(1). Find ASCII string "bootcat". After it is found , put your active cursor at character "b" , move the cursor up 2 lines and right 1 space. Write down the next 4 bytes. For example, the cursor on the left screen is located at 15 00 00 00 , then write down "15 00 00 00" on a paper for later use.
(2). Find ASCII string "osboot". Place cursor on "o", then use the same method to find that 4 bytes. I suppose it is "16 00 00 00".
(3). Find Hex string "AA 55 55 AA", that is the sector occupied by BOOTCAT.BIN file. You will find a "BB" in the 3rd row of this sector on the left screen , from this place fill in the 4 bytes got from finding "osboot" ASCII string (eg: 16 00 00 00)
88 02 00 00 00 00 01 00 BB
Changed to : 88 02 00 00 00 00 01 00 16 00 00 00
And that "02" at the 2nd byte in this row means it's a 1.44 mb floppy bootable image, If you use other media, change it like this:
01 1.2 mb floppy disk
03 2.88 mb floppy disk
04 Hard disk
(4). Edit sector 17 of the ISO file:
Press home key to go back to the beginning ( sector 0 ) of this ISO image file. Then press PageDown key to offset 34816( Decimal), this is the beginning of sector 17. Replacing the hex codes from the beginning of this sector with the following:
00 43 44 30 30 31 01 45 4C 20 54 4F 52 49 54 4F
20 53 50 45 43 49 46 49 43 41 54 49 4F 4E 00 00
00 00 00 00 00 00 00 00 00 00 00 00 00 00 00 00
00 00 00 00 00 00 00 00 00 00 00 00 00 00 00 00
00 00 00 00 00 00 00 BB
Notice the "BB" in the 5th row from the beginning of this sector, it's the beginning place to put the address codes of bootcat.bin . ( The "BB" has no meaning. It's only used for noting where to place the address codes of bootcat.bin, you can type the address codes directly from the place of "BB".) In our example, it's 15 00 00 00, so, make the 5th row like this:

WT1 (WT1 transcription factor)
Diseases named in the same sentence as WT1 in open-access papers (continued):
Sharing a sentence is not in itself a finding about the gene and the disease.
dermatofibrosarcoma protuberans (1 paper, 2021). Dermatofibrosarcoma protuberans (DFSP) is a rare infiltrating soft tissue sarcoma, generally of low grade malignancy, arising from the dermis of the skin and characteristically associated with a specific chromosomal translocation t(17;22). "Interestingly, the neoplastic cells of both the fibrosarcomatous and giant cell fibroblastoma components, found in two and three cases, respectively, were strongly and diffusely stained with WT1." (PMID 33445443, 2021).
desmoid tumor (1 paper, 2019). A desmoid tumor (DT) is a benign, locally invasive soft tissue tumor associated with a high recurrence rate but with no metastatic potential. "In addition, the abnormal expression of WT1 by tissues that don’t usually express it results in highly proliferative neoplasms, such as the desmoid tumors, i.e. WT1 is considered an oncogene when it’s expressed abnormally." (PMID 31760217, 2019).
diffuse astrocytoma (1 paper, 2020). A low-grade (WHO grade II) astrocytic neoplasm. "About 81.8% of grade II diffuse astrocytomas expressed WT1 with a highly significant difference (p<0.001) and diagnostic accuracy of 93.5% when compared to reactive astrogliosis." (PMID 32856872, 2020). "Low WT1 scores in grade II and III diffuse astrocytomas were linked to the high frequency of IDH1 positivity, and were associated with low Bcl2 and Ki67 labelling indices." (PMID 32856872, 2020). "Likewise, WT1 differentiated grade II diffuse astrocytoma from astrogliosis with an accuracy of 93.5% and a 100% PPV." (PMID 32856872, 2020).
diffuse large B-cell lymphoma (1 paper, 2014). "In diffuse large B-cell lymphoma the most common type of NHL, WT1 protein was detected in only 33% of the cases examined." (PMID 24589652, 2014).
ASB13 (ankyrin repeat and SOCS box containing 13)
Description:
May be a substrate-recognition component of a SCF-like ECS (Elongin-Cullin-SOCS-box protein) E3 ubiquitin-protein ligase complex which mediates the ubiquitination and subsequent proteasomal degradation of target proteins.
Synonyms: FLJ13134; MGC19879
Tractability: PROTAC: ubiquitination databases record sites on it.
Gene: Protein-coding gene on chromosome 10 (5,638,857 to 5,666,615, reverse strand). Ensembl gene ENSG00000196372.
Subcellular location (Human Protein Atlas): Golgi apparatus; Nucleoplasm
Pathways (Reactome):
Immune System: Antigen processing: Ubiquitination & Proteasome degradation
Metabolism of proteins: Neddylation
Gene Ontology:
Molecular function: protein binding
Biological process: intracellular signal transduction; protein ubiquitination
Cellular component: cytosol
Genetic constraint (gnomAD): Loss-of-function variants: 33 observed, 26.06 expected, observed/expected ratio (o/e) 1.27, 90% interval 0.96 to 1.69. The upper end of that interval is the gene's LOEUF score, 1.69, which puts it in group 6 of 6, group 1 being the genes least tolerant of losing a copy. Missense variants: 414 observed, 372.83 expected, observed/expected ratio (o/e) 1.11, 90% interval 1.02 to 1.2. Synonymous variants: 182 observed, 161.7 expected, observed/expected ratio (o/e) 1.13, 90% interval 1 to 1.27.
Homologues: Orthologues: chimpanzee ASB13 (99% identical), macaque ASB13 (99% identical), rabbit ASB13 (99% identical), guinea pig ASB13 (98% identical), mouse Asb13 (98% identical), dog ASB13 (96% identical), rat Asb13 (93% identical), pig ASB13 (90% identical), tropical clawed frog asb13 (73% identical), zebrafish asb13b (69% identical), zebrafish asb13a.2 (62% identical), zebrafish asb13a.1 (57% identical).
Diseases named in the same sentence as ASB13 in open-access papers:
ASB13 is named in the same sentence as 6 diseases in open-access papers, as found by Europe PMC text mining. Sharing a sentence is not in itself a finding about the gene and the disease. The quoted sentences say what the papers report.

00 00 00 00 00 00 00 BB
Changed to : 00 00 00 00 00 00 00 15 00 00 00
The rest of this sector ( ended at offset 36863 ) should be replaced by "0".
5. Burn this ISO file to a blank CD
Of course, you have to use "Disc from an image file" writing option in your CDR software. (Someone told me he made a disc only containing a single file named xxx.iso, obviously, it can't boot anyway! ) You can also burn other datas in the second (or any further) session, and it will be still bootable.
6. Test the bootable CD
For IDE CDROM, you just have to change the setting of booting sequence in BIOS to "CDROM, C, A", then reboot the PC with the CD in CDROM drive.
For SCSI CDROM, firstly, the booting sequence in BIOS of motherboard should be changed to "SCSI, IDE". If the BIOS hasn't this option, then you just have to set all the IDE HD to "None". Secondly, enter the BIOS setting of your SCSI card. For example, in Adaptec's AHA 2940U, go into "Advanced Configuration Options", enable the options of "Host Adapter BIOS (Configuration Utility Reserve BIOS Space)" and "BIOS Support for Bootable CDROM". Then reboot the PC.

Hope this helps

You didn't READ the link that I posted.
If you had, you would know that there is no floppy used when booting with the CD.
As with harley's proposed answer, the two boot files are copied from a floppy.
steath_acidAuthor Commented:
Fine though you may be right sorry but if you really want teh points i post you a question otherwise sorry.